Occasionally, it is suspected that the partnership is not genuine because the two people concerned do not seem to know much about each other or their cultures. It is likely that anyone who doesn’t have reasonable personal knowledge of the other person will be investigated further. This includes details such as birthday and details of childhood or current employment, but could cover any aspect of life. There must be a joint language (not necessarily English) in which both can communicate and there also needs to be firm and unanimous plans for living arrangements in the UK. Without cost being an issue, a cursory or non-existent ceremony or celebration of the marriage or partnership may result in further investigation, as will a failure to live together sharing a home (unless through work or studying needs) or financial arrangements. An automatic investigation may also be required if the applicant has been previously refused a UK visa or permission to enter or stay in another category.
Since July 2012 there have been financial rules in place which must be met by anyone applying for a UK marriage or partner visa or settlement. These threshold earnings can be met through a variety of ways, but the sum itself is not subject to negotiation. The sponsoring partner must have an income of at least £18,600. This increases to £22,400 if there is also a child involved. All subsequent children add a further £2,400 to the sum required. Documentary proof will be needed that the income is being received, although if the sponsor is in receipt of UK disability or carer’s allowance, this threshold does not have to be met. Instead, a sponsor must meet certain maintenance requirements and prove satisfactorily that they can support their partner and children without recourse to additional public funds.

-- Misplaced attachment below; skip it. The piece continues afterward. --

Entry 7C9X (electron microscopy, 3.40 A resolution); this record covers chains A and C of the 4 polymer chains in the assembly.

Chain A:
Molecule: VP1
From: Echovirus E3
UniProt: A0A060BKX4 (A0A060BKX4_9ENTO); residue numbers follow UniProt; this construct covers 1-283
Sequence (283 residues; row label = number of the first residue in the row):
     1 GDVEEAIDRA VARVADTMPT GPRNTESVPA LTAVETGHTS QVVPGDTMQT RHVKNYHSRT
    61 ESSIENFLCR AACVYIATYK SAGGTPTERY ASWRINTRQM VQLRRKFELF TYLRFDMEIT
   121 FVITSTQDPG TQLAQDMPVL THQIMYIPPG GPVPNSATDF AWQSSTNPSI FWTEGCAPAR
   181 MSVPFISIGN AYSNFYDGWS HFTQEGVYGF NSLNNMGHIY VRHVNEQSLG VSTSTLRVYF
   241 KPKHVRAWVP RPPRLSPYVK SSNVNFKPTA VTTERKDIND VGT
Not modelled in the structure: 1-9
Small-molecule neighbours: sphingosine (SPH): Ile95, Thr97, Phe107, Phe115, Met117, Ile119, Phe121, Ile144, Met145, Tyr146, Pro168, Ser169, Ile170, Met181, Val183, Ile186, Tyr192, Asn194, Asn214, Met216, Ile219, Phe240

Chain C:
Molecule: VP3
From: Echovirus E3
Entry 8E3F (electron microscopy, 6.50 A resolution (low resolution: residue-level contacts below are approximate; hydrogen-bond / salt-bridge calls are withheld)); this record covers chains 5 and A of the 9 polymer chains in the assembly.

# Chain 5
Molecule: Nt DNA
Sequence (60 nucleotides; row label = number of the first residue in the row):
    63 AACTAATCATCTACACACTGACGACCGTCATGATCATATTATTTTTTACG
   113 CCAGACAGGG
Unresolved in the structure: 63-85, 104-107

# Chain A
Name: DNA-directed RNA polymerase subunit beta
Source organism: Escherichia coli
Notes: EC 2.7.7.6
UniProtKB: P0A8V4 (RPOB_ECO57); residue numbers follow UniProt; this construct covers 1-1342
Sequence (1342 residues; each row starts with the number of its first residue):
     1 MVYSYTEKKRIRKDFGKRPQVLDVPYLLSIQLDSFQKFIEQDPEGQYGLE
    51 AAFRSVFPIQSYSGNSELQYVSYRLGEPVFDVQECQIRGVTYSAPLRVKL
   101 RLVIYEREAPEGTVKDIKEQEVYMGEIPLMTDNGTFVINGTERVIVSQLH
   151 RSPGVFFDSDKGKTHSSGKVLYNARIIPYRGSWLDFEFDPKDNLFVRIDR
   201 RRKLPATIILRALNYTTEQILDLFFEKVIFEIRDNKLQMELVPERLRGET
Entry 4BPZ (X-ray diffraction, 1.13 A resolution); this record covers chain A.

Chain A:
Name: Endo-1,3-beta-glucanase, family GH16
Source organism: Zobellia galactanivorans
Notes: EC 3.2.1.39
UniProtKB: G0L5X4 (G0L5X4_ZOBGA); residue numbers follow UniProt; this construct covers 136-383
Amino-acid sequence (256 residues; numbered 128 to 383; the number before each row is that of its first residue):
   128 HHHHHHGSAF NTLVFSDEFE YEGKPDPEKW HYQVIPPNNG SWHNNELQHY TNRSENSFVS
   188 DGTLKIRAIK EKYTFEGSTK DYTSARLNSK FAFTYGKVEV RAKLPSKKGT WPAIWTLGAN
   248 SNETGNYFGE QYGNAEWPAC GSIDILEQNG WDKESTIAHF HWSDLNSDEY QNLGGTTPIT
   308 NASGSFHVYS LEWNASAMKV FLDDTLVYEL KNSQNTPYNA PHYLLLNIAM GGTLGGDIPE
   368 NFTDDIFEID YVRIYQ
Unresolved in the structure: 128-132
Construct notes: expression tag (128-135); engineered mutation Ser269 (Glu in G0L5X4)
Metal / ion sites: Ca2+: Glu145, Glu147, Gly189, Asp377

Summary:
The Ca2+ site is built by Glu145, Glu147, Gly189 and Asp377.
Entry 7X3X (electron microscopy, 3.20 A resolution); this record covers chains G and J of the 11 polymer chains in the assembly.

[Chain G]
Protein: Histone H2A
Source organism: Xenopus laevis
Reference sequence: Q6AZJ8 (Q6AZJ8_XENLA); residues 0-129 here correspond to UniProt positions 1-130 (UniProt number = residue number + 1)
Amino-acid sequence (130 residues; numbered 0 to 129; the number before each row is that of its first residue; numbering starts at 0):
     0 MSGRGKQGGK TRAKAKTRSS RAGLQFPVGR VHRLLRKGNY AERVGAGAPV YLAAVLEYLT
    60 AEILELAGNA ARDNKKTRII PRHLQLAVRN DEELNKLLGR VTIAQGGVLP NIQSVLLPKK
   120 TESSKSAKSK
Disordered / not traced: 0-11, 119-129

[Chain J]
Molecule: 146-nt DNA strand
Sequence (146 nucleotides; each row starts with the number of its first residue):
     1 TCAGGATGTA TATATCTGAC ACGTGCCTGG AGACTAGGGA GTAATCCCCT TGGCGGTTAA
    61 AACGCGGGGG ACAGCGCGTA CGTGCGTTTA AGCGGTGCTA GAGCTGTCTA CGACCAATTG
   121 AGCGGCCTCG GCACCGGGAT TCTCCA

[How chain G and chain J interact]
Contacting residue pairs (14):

Apart from any financial threshold requirements there is also a necessity to prove that suitable accommodation is available for the applicant, partner and any dependent children. The accommodation must not be overcrowded. There is no actual problem with living with extended family members as long as this does not result in overcrowding. There are guidelines as to what constitutes overcrowding, much of the calculation being based on floor area, but essentially the ‘rule’ is two people in a one roomed dwelling, three in a home with two rooms, five in a three-roomed home and 7.5 in a four roomed house or flat. The ‘half’ is possible because children between one and ten years of age count as half. Babies count as zero. Homes above five rooms – counting all rooms except bathrooms – can have two people per room. This is not a definitive rule, but will be used to make a quick calculation before looking into the situation in more depth when other issues such as number of bathrooms will be considered.